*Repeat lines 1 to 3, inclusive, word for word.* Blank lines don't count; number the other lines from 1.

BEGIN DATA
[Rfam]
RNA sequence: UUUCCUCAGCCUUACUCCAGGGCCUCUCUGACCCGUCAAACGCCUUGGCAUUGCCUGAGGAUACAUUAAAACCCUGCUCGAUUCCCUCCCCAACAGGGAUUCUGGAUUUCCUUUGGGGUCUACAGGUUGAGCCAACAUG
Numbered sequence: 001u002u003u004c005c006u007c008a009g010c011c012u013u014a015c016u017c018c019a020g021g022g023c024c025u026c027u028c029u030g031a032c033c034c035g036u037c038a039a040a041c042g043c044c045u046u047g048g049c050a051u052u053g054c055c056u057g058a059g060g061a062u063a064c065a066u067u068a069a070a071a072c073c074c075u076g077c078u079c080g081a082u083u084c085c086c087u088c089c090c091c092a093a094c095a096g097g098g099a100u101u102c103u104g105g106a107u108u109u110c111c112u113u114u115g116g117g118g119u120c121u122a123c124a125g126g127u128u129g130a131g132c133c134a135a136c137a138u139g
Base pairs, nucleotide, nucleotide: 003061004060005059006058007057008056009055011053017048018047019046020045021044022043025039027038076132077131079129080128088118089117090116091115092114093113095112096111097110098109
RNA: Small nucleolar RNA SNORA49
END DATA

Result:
[Rfam]
RNA sequence: UUUCCUCAGCCUUACUCCAGGGCCUCUCUGACCCGUCAAACGCCUUGGCAUUGCCUGAGGAUACAUUAAAACCCUGCUCGAUUCCCUCCCCAACAGGGAUUCUGGAUUUCCUUUGGGGUCUACAGGUUGAGCCAACAUG
Numbered sequence: 001u002u003u004c005c006u007c008a009g010c011c012u013u014a015c016u017c018c019a020g021g022g023c024c025u026c027u028c029u030g031a032c033c034c035g036u037c038a039a040a041c042g043c044c045u046u047g048g049c050a051u052u053g054c055c056u057g058a059g060g061a062u063a064c065a066u067u068a069a070a071a072c073c074c075u076g077c078u079c080g081a082u083u084c085c086c087u088c089c090c091c092a093a094c095a096g097g098g099a100u101u102c103u104g105g106a107u108u109u110c111c112u113u114u115g116g117g118g119u120c121u122a123c124a125g126g127u128u129g130a131g132c133c134a135a136c137a138u139g